When we talk about an organisation as ‘intelligent’ we are describing its ability to synthesise people, processes and information into a capability to co-adapt with the rapidly changing organisational environment.
Early management thinking built on the traditional military and religious hierarchies and, with the industrial revolution, saw the growth of large scale organisations managed in that fashion. The early 20th Century saw the formalisation of this traditional, machine like, thinking through the work of writers such as Taylor (1911), Fayol (1916) and Weber (1923). Developments of that thinking from the 1930s onwards saw the growth of the human relations writers such as Mayo, Herzberg and Maslow. These emphasised the importance of people in the organisation. The work of Von Bertalanffy (General Systems Theory) which encouraged thinking about the world from a holistic perspective emerged in the 1920s. These schools of thought still dominate many organisations.
In the 1930s and 1940s the tools and techniques of Management Science began to be applied to the challenges of performance and business management. This period also saw the emergence of operational research and contemporary cybernetics (Wiener, 1947). In parallel with this development was the appearance of the first digital computer.
Stafford Beer (1959, 1979, 1981,1985) developed his ‘Viable System Model’ from the 1950s onwards which, drawing on the cybernetics of Wiener and others, offered a new approach to the design of organisation, that of ‘neuro-cybernetics’. The power of this model was perhaps inhibited by the difficult and arcane language used to describe it and its roots in ‘hard’ science which clashed with the strongly ‘people’ oriented thinking of the period.
The recent past has seen extraordinary developments in our ability to process data using computers, but we have failed to properly integrate the power of contemporary information technology with the organisation. It is left bolted on the outside but at the same time has been used to displace the people in the organisation. It combines with a strongly centralising tendency, drawing power to the centre and reducing the ability of the organisation to respond to changing customer needs and desires.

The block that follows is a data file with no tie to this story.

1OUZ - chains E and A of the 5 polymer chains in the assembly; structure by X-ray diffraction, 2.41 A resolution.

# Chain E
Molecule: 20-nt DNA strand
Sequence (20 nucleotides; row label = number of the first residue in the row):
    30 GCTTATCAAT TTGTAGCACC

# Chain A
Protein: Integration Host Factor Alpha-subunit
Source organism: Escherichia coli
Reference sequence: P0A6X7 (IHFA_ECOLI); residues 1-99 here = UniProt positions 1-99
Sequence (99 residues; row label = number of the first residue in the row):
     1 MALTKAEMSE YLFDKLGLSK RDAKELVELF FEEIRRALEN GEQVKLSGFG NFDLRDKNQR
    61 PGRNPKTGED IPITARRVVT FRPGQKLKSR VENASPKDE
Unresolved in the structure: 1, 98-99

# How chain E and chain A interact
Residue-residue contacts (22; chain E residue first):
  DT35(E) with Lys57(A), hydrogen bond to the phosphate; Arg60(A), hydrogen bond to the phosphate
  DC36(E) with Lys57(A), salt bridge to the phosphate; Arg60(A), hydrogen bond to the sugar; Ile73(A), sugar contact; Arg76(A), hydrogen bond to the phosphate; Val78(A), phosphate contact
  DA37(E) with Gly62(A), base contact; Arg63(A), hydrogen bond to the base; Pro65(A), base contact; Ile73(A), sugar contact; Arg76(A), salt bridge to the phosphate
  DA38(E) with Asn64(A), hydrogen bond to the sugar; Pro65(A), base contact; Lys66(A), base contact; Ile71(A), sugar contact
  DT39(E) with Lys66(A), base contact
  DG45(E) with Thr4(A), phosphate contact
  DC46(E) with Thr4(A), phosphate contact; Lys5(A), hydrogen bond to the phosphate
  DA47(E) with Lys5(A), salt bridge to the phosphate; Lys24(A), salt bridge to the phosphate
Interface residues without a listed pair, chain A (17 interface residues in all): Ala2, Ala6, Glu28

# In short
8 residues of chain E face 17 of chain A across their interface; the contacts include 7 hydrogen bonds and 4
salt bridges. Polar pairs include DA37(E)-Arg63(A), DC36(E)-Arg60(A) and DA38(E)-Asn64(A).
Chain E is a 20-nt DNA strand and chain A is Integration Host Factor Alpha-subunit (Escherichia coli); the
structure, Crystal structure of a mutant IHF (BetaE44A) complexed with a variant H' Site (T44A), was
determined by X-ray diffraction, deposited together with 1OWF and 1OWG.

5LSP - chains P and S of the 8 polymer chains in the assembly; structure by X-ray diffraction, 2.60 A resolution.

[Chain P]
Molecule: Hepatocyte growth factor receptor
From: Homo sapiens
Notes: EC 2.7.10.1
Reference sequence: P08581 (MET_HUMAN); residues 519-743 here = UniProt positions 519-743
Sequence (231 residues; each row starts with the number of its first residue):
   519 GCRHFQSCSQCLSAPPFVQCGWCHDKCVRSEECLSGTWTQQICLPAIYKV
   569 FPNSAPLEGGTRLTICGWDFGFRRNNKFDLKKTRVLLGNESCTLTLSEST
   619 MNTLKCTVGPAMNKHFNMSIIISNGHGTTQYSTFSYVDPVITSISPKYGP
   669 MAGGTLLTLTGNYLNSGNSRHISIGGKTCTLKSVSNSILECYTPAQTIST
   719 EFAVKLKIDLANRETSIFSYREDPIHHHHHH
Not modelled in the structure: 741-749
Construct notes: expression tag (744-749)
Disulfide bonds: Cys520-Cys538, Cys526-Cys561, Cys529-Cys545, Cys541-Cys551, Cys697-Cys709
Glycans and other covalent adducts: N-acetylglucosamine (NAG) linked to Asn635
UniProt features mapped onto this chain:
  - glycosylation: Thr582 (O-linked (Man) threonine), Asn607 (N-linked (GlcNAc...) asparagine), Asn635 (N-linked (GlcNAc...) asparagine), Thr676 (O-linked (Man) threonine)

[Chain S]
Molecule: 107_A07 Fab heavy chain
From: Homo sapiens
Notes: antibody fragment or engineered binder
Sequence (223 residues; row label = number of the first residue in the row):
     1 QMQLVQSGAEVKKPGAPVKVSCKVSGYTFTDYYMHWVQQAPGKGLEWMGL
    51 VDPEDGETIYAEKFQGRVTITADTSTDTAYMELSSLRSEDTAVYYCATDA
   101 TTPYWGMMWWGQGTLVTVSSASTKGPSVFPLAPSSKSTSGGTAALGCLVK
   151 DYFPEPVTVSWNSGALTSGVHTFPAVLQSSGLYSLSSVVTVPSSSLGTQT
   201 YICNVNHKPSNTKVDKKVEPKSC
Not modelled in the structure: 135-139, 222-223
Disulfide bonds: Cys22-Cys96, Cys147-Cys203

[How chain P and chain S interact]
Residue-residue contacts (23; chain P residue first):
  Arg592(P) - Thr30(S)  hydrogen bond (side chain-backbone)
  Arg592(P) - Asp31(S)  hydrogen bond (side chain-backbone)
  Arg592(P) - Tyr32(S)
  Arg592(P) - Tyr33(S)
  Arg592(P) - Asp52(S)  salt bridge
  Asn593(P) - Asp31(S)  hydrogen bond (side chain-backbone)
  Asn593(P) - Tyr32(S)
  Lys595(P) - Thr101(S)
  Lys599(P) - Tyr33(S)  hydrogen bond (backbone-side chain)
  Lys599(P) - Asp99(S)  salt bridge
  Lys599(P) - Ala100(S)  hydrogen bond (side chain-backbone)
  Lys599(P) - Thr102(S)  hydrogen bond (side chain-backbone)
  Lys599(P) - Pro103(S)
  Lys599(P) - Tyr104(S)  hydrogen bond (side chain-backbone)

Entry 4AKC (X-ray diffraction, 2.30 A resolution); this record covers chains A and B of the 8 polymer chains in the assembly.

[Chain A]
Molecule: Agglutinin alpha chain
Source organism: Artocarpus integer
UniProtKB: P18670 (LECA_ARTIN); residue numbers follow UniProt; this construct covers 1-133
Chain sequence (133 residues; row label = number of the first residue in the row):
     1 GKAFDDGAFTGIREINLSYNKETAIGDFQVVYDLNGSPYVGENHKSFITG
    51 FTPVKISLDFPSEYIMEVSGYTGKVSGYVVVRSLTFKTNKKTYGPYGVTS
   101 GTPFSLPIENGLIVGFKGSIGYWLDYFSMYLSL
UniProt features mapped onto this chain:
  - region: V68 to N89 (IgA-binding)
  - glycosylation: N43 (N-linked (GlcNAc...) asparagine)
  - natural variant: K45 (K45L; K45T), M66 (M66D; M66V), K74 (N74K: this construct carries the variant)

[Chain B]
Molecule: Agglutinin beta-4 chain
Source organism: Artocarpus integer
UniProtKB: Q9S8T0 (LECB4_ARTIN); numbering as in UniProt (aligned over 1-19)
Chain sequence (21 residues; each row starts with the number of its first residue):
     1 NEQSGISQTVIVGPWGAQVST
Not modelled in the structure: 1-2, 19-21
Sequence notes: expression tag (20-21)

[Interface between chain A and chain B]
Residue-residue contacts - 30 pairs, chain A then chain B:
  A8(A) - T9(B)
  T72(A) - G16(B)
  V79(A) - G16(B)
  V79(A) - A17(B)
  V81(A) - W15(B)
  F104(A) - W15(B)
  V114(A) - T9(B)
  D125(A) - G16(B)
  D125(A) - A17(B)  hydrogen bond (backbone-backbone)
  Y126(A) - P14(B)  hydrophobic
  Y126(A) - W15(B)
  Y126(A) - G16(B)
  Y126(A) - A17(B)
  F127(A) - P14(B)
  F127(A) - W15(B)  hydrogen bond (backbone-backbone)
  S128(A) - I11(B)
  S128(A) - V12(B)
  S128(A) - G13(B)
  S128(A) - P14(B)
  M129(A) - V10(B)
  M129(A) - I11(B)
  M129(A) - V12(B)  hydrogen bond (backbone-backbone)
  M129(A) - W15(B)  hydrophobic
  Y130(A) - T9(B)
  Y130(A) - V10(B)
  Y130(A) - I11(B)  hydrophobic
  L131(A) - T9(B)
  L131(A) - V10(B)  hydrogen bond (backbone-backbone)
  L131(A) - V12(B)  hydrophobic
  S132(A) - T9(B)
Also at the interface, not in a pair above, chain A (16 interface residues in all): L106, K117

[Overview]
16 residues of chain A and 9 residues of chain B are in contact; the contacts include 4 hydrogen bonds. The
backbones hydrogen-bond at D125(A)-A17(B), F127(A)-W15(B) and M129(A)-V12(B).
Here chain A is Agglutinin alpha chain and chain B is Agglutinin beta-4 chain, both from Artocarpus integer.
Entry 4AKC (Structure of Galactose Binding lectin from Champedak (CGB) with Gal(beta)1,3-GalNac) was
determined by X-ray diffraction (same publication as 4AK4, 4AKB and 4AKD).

The Intelligent Organisation synthesises these multiple strands of management thinking, considering the organisation from the perspectives of people, process and information. It balances the competing demands for centralisation and autonomy through an information system which provides the right information to the right people at the right time and in the right format.
The Intelligent Organisation is an adaptive model which gathers all of the major strands of 20th Century management thinking into a coherent whole. That whole in turn embraces and creates a coherent context for the application of the many and varied tools and techniques of strategic, operational, financial and performance management.
The Intelligent Organisation
- relies on the skills, knowledge and behaviours of human actors
- is underpinned by lean processes;
- uses decision needs to drive information system design, holding one version of the truth;
- synthesises information systems and technologies with processes and people;
- knows that information is more important than technology;
in order to
- transform performance;
- balance short term efficiency with long term effectiveness.